With this article the Author focuses the attention on today’s multiple facets of the food crises, which prevents from characterizing countries as low-income and undernourished or high-income and only concerned with people overweight or obese. This will allow to underscore the multi-sectorial aspects of the right to food, including the environmental foodprint. It, on the other hand, explains the function of the judiciary, which will lead to the broader notion of both the adequate food and the food system while sharpening their sustainability. For these same reasons, today’s food system may offer a valuable space for learning to eliminate, or at least reduce, the unreasonable discriminations and unsustainable social injustice.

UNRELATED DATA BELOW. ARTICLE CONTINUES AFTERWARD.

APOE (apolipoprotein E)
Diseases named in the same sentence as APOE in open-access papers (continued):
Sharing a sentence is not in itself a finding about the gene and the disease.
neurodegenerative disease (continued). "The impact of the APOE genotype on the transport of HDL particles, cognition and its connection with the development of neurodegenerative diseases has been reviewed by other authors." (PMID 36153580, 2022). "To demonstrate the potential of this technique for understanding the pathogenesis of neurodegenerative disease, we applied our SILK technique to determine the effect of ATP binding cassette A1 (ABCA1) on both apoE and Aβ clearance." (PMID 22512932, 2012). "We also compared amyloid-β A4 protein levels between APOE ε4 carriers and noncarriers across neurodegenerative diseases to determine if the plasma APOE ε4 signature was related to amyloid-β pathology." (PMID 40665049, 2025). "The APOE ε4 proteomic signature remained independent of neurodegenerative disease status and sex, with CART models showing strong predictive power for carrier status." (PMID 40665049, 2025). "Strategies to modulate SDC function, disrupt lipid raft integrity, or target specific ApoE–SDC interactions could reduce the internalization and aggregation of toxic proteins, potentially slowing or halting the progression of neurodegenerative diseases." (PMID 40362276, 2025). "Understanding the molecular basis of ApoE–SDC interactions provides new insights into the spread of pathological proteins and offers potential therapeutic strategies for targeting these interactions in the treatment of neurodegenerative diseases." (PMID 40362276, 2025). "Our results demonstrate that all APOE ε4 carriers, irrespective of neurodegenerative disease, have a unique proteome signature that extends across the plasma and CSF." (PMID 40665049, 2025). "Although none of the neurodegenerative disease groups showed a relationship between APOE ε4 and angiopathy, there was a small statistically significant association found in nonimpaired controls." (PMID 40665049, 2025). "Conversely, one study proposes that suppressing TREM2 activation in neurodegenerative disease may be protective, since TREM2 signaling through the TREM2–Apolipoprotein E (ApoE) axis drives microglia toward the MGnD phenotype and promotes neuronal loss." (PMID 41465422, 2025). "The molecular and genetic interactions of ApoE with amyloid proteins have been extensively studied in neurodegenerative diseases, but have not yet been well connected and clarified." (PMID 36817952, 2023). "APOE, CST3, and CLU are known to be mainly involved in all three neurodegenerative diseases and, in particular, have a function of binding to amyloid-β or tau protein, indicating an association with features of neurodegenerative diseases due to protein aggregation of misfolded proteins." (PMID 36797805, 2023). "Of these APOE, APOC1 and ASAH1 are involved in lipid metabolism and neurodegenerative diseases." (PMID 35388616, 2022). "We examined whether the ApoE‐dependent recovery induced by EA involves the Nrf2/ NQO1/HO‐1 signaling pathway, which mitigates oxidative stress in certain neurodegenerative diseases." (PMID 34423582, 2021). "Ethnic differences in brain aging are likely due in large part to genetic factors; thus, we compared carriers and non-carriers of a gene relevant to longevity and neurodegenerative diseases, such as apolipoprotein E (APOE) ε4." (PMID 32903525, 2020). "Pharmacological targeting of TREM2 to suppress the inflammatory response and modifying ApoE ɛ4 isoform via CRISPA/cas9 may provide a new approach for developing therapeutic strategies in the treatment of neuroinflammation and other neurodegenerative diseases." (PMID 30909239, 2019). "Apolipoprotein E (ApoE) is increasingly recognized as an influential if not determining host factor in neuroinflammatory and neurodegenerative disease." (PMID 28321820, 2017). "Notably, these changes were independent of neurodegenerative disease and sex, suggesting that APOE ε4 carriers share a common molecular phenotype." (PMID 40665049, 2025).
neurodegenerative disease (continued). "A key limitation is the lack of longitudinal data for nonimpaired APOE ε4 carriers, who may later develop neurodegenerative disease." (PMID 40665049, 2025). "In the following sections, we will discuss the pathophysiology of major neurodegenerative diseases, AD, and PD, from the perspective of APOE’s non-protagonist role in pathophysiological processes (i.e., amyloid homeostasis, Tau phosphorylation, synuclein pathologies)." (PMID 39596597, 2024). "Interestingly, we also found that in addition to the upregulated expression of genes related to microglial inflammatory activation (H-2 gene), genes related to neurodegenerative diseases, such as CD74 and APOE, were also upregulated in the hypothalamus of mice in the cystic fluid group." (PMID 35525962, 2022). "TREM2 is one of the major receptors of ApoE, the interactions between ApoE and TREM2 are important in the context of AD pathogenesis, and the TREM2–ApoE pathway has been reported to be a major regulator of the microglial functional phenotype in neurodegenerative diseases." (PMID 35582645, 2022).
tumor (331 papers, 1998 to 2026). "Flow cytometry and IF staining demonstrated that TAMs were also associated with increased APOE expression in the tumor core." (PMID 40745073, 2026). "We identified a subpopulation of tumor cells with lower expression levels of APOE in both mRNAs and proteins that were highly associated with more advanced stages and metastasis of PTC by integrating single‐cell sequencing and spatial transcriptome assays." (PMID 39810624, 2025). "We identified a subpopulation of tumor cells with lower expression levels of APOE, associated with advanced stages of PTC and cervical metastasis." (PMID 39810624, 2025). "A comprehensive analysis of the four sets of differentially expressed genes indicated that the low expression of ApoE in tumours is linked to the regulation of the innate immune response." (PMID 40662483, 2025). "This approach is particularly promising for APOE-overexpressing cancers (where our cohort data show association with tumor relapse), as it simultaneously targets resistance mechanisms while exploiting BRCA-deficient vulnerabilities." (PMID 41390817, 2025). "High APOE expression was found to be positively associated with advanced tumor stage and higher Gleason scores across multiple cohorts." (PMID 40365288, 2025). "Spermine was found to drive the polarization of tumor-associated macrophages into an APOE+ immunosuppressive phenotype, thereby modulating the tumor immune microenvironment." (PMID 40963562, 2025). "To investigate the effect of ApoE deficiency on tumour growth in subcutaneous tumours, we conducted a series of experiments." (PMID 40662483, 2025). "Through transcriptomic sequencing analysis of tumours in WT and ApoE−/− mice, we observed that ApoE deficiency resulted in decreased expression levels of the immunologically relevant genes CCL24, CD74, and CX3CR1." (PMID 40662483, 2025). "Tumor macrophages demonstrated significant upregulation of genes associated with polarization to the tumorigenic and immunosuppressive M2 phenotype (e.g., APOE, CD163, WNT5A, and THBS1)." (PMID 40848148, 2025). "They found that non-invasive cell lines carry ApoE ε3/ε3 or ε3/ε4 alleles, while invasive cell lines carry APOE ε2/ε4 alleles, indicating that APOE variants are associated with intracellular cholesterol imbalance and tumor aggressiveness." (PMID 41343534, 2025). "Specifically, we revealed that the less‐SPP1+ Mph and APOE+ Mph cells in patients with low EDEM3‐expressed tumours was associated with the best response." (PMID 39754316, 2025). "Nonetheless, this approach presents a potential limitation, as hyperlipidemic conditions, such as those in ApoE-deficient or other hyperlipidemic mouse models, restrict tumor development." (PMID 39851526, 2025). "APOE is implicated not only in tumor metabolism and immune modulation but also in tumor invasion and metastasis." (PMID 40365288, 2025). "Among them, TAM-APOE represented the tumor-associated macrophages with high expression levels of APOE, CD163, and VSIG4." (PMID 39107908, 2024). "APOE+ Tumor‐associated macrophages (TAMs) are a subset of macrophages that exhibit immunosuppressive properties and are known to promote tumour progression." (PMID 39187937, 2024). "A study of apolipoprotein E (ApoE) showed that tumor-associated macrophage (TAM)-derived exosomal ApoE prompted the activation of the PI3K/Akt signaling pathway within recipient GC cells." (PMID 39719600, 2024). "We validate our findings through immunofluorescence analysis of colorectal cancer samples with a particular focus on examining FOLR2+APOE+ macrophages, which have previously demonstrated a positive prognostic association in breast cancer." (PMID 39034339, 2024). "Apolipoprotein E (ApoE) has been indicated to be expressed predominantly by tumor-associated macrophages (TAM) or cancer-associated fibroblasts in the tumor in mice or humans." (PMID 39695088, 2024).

Keywords: Foodprint, rights, sustainable food, environment, laws, judiciary.